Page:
This Associated Press report today wasn't true:
"Google has bought an operator of Wi-Fi hotspots in high-traffic locations such as airports, hotels and fast-food restaurants. Google Inc. is paying $400 million for ICOA Inc., a Warwick, R.I., company, as part of the search company's efforts to diversify its portfolio."
It was so wrong, in fact, that the AP later moved a "KILL BULLETIN" saying it was:
"Withdrawing its story about a purported acquisition of ICOA Inc., a wireless and broadband internet provider, by Google Inc. ICOA says the story is not true, and said a purported news release about the acquisition was a hoax. Google declined to comment, but a person close to Google with knowledge of the situation also said the report was not true."
So what happened?
All Things D reports that a press release was "posted on PRWeb, a free service operated by the PR firm Vocus" and that "the situation bears all the markings of an attempt to 'pump-and-dump' the shares of a thinly traded over-the-counter stock."
According to that blog:
"Whoever sent the press release likely counted on it being propagated by journalists who wouldn't bother to confirm whether it was true or not, so that traders would bid the price up. The shares trade at a price so low that they amount to fractions of a penny per share. Whatever the price, the shares tripled or quadrupled in value as the false news made its way around the Web."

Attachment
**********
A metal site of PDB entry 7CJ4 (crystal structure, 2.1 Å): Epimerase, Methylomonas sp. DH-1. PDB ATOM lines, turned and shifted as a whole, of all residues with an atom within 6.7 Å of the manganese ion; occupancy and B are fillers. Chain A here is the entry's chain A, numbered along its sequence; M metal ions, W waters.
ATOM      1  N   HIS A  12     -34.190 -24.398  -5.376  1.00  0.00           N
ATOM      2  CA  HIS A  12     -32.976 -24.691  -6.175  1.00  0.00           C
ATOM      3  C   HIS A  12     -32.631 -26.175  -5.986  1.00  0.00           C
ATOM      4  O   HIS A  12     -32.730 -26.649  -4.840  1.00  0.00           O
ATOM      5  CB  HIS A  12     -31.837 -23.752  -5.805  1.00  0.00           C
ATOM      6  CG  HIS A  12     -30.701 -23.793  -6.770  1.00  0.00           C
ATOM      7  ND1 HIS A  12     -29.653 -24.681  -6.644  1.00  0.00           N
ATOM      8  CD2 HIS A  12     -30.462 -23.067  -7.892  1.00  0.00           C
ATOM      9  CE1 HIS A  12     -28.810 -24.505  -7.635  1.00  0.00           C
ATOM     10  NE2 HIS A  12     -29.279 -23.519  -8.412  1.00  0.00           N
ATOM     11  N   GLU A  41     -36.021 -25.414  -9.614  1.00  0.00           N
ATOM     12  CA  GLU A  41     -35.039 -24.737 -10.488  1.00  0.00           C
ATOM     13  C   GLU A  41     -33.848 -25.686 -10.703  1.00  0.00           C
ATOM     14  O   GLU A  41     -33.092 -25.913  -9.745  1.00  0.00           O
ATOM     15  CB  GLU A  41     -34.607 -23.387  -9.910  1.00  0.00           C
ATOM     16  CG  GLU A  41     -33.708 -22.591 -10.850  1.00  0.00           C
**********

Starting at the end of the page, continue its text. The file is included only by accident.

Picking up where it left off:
Were there clues that something might be amiss? Yes.
-- The press release contained no comments from either company.
-- There was no contact information for those who had questions, other than the main url address for ICOA (where there was no information about any such acquisition).
-- And the announcement included several typos or grammatical mistakes, something you might expect from a blogger — but not in an announcement involving one of the world's biggest companies.
According to the AP, while ICOA's stock went up after the announcement, "shares of Google fell $6.07, or 0.9 percent, to $661.90 in morning trading Monday." At 2:30 p.m. ET, it was still down about 0.75 percent.
As All Thing D adds, such hoaxes have led to jail time before.